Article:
Lazy Susan dilemma

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Project by Tooch posted 05-18-2013 01:35 PM 1637 views 1 time favorited 10 comments Add to Favorites Watch

Ok fellas, I could use some help here.

I’m trying to get some new project ideas ready for next school year so I can get the orders placed in time. One concept for our “Glue-up” unit was to do a lazy susan. Before I start any project with the kids, I like to do one myself to learn where all the trouble areas are, so I put together what you see here. The wood is nothing special, just some scrap maple and mahogany we had laying around the shop… but I do have a few areas that are open for suggestions.

First- the octagonal board measures 16”x16” and the hardware is 4”x4”. The hardware is rated at like 400 lbs or something so it can hold the weight of whatever will be put on it, but will tip onto the table if the weight isn’t distributed evenly. So, do you think I should (A) buy larger hardware (like 6”x6”), (B) make the board smaller (maybe 12”x12”) or© Just leave it the way it is.

Second- I struggled to think of anything to put on the bottom part of the hardware. I didn’t want to leave the metal bare, as I was afraid it might scratch the surface of whatever it was sitting on. I didn’t want to use 3/4” stock underneath because I thought it would be raised to high off the table, and any stock that was thinner would be hard to find screws short enough to attach it. I found some cork that had an adhesive back and decided to go with it. It keeps the low clearance, and also protects the surface under it, but I question the durability of it.

Any suggestions are greatly appreciated, just remember that the budget is also a concern… if I buy hardware that is only $2 more, when you multiply that by 50 kids that’s another hundred bucks… yikes!

Thanks for looking!

-- "Well, the world needs ditch-diggers too..." - Judge Smails

10 comments so far

View Brandon's profile


4152 posts in 3096 days

#1 posted 05-18-2013 02:33 PM

Put a bigger piece of wood on the bottom and it won’t tip. You have to attach the bottom piece first, then drill a hole to attach it to the top. See here:

-- "hold fast to that which is good"

View sras's profile


4883 posts in 3274 days

#2 posted 05-18-2013 03:48 PM

+1 on the base size – that is the key

About the height – lower profile is good.

A few options are:

- Thinner stock – you could use 1/2” plywood for the base.

- Route a recess in the lazy susan – depends on the skill set of the students. may not be a good one…

- Put a lip in the lazy susan – It won’t be any lower, but would look better. Need to consider wood movement – maybe match grain direction.

-- Steve - Impatience is Expensive

View oldnovice's profile


7191 posts in 3513 days

#3 posted 05-18-2013 03:55 PM

+1 with Steve’s suggestions.

-- "I never met a board I didn't like!"

View Sanding2day's profile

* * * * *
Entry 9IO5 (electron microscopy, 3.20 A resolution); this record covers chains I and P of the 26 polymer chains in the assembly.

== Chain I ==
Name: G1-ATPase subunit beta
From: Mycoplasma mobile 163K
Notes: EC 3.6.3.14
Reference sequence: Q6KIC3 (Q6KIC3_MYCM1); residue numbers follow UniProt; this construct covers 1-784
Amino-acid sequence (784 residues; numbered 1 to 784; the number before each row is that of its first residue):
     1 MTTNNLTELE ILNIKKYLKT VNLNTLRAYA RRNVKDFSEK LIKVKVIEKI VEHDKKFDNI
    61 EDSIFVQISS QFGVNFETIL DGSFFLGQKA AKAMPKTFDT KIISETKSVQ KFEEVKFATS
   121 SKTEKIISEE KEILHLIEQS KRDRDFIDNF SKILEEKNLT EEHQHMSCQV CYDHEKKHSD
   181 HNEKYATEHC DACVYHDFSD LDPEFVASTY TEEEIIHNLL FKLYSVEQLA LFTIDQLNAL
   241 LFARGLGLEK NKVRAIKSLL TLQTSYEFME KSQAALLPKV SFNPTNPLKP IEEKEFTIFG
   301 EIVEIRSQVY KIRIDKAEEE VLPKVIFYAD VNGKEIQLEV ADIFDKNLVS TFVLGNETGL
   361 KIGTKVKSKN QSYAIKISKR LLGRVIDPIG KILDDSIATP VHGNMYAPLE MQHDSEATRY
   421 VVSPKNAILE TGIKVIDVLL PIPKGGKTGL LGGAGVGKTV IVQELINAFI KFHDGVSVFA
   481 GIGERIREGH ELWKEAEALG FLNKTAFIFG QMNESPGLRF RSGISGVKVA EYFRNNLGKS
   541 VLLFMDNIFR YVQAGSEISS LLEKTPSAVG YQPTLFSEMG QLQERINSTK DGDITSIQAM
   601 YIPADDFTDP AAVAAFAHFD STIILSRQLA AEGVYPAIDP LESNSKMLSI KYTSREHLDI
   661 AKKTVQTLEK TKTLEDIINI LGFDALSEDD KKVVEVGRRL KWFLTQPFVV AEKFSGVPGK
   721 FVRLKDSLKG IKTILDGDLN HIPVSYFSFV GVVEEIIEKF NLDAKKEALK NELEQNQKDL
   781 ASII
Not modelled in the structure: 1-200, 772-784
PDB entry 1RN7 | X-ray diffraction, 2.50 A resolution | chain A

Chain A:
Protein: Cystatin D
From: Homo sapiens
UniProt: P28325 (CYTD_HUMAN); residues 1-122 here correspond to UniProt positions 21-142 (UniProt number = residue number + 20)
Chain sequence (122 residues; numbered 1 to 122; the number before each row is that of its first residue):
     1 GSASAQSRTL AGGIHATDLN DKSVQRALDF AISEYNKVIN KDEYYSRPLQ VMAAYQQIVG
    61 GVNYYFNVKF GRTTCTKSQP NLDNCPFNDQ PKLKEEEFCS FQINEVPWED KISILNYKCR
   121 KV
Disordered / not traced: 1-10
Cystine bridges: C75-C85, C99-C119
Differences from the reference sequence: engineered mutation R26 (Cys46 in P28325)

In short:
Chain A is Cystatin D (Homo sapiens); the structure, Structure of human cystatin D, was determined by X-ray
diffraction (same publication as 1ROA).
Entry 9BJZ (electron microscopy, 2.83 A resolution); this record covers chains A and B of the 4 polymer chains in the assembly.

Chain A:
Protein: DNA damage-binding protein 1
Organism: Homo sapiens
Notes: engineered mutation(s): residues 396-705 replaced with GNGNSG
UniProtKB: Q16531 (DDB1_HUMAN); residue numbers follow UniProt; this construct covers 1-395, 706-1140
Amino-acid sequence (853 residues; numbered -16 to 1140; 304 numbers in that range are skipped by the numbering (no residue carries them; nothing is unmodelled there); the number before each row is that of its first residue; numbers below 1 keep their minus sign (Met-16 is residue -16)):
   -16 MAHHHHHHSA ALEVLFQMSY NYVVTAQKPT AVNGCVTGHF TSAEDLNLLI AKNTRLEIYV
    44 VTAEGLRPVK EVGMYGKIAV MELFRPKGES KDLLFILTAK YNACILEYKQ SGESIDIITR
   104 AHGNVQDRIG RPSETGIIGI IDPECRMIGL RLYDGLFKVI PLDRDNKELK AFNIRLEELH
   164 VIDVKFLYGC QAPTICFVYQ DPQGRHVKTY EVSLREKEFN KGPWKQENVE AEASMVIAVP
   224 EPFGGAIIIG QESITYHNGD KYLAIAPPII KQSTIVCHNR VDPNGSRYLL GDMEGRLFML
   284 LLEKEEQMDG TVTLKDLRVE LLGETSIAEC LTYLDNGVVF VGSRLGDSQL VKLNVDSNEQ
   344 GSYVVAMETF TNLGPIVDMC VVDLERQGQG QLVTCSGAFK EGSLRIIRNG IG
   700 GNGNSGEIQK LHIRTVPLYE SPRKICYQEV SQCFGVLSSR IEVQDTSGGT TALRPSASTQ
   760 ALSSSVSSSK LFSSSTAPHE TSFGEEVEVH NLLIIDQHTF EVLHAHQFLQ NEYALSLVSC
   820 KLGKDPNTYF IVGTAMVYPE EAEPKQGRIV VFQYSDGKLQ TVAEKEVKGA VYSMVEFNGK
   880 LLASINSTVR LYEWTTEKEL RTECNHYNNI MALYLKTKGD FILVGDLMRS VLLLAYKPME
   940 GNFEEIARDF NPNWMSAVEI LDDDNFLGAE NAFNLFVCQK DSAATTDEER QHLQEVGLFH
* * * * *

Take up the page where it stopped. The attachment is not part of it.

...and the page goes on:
1014 posts in 1991 days

#4 posted 05-18-2013 04:04 PM

I am certainly no expert but concur that a wider base is approprate for this project. I also agree that cork is likely not ideal for long term durability. Something to consider given your requirements might be using the 6*6 hardware and gluing 1/2” hardboard for a base… Good luck

-- Dan

View Tooch's profile


1777 posts in 2021 days

#5 posted 05-18-2013 05:27 PM

thanks for the tips and posting the link to that video. definitely gonna try that circle cutting jig.

I really didn’t want to put a base on it, but I think that’s the only way. Thanks again!

-- "Well, the world needs ditch-diggers too..." - Judge Smails

View BBF's profile


143 posts in 1984 days

#6 posted 05-18-2013 05:43 PM

Definitely put a base on it will take more time, wood, and skill but that’s what school is for.

-- I've never been disappointed buying quality but I have been disappointed buying good enough.

View robscastle's profile


5313 posts in 2349 days

#7 posted 05-18-2013 07:57 PM


If the Lazy Susan is going to be fixed to a surface permanently You do not necessarily need a base on the project.
Just fit the bearing, (and possibly it may be better for reliability to use the biggest bearing you can get) directly on or in the surface its designed for, and there is your base already.
The access considerations for this process need to be researched first, and I don’t mean ripping the bottom of Mums cupboard out and bringing it to school either!


-- Regards Rob

View ldl's profile


1135 posts in 2510 days

#8 posted 05-19-2013 12:10 PM

Take bandsaw or scroll saw and cut a 3/4” square ring of same material and glue to bottom of top plate. Then you could attach a 3/4” base to susan and the ring would hide the base and susan. Only diff is would be 3’4” taller.

-- Dewayne in Bainbridge, Ga. - - No one can make you mad. Only you decide when you get mad - -

View oldnovice's profile


7191 posts in 3513 days

#9 posted 05-19-2013 04:42 PM

Another possibility is make your own lazy susan mechanism by routing a circular groove into the existing base and make a matching base groove. Get some ball bearings or wooden balls the fit the grooves and screw the two pieces together at the center. Now you can make it any size you want!

Just a trivial thought!

-- "I never met a board I didn't like!"

View Philzoel's profile


303 posts in 2488 days

#10 posted 05-19-2013 11:44 PM

I use cork with a spray on adhesive and it works great. Make actual board as thin as possible. Start with 1/2 ” and sand to 3/8 is very thick. I like less. When all glued up and ready I make circle cut with router. punch down and center cut. Easy perfect circle.

I use woodcraft mechanism on bottom $6. much larger diameter and no tipping. Yours looks like it needs a bottom plate which increases height,

-- Phil Zoeller louisville, KY

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